There is still time to register for today’s webinar on the evidence base on lifelong guidance.
The webinar will take place at 2:00 PM – 3:00 PM CEST (which is 1pm in the UK).
Below you’ll find the slides that I’m going to talk to.
iCeGS is looking to recruit a University of Derby student as a research intern between May and July to understake a research project investigating undergraduate student’s ideas about effective self-presentation in the context of career.
We have £1056 to pay for a student intern. The exact hours worked can be flexible to meet the needs of both parties, but all work will need to be completed by the end of July.
There is considerable research that emphasises the importance of appearance and effective self-presentation in making the transition to the world of work. This research will explore current undergraduates understanding of issues relating to appearance, dress and self-presentation in relation to their transition to the world of work. In particular it will examine how students consider how to manage the transition from one identity (that of student) with all of the attendant signifiers of dress and behaviour, to another (that of worker).
The position would particularly suit anyone who is considering a career as an educational or social researcher. We would anticipate that the research project will lead to the production of an academic article and that the research intern will be a named author of the article.
The research internship is only open to University of Derby students currently in their second year. If you are interested in working on this project please send your CV and a 1-2 page piece of writing to email@example.com. The written piece should answer the question “How does appearance impact on an individual’s chance of finding and keeping work?” It should be appropriately referenced using the iCeGS style guide.
Applications should be submitted by Wednesday 14th May.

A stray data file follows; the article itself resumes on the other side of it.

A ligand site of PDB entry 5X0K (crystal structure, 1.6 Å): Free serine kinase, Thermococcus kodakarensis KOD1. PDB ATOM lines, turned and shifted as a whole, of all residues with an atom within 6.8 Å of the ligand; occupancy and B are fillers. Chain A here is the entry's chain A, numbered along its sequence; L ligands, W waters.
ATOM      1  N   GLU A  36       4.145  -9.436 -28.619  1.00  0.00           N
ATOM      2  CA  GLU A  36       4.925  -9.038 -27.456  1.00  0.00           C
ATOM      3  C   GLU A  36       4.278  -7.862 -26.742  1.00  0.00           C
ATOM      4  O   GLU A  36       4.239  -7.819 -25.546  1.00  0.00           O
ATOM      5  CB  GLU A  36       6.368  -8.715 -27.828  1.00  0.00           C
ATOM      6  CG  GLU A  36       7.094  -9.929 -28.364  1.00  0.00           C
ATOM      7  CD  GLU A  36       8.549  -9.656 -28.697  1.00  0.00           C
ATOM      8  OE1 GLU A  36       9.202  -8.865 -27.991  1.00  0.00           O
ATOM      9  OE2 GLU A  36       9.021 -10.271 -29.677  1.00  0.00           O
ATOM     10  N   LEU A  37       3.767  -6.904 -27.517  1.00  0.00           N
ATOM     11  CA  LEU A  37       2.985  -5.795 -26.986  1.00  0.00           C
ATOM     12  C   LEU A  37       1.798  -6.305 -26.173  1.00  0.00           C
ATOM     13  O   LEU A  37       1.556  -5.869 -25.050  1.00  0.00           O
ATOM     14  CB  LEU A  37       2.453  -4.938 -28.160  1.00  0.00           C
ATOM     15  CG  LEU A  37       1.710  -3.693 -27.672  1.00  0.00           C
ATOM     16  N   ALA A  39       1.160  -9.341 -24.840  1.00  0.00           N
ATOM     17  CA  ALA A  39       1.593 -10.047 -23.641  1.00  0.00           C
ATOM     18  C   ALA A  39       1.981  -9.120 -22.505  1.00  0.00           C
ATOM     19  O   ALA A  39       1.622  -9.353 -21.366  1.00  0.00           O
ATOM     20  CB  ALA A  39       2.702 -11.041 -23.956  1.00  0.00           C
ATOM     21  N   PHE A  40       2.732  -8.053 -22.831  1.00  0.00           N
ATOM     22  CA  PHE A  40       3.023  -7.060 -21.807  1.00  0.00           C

I’ve been doing some work in schools in Kent. I think that there is some evidence that a new model of career education and guidance is beginning to emerge across the county. I’m going to be presenting this back to some of the schools in Kent today. I’d be interested to hear what people think about this.
The essence of what I’m calling the “Kent Model” is (1) a strong countywide infastructure to support the development of career education and guidance (2) a committment by the schools to build an internal infastructure (notably through the employment of a full-time careers co-ordinator).
Is the “Kent Model” also appearing in other counties? If so with what sort of regularity?
I’m going to CRAC’s Decisions at 18 conference tomorrow. I’m planning to be talking about careers, policy, hope and change. I also plan to do some listening to other people’s presentations.
Say hi if you see me!
Thanks to the CEIAG blog for putting me onto this great film from Simon Fraser University. It features Tony Botelho who I met when I undertook my trip across Canada. In the film Tony explains why career development is not as simple as you might think and suggests an alternative way to look at preparing for your career.
Over the last year or so we’ve been involved in evaluating a very interesting careers project in East London. Called the Legacy Careers Project it sought to use the Olympic legacy to engage young people in career learning.
Our evaluation found that the project provided schools with an impactful, appealing and cost-effective way of delivering a high quality career education programme. We also observed a high level of learning was observed throughout the programme with 60 per cent of students reporting that their self-confidence had improved, 50 per cent reporting their creativity had improved and 43 per cent reporting that their energy and motivation had improved. Students also stated that they enjoyed the experience and found it a useful programme to be involved in.
If you want to find out more have a look at our evaluation report.
Marriott, J. and Hooley, T. (2014). Evaluating the Legacy Careers Project. Derby: International Centre for Guidance Studies, University of Derby.
There is an interesting webinar planned for the end of this week. Rachel Mulvey (University of East London) will be talking about “Professionalism: the common competence which binds the career workforce in effective practice” on Friday 25 April 2014 at 13:15-14:15 (CET). The presentation is broadcast live at
There will be an opportunity to ask questions and interact.
The webinar is organised by the National Centre for Lifelong Guidance Expertise (eVOKES, http://www.evokes.fi/) at the Finnish Institute for Educational Research, University of Jyväskylä, in co-operation with the European Lifelong Guidance Policy Network, ELGPN (http://elgpn.eu), and the International Association for Vocational and Educational Guidance, IAEVG (http://www.iaevg.org).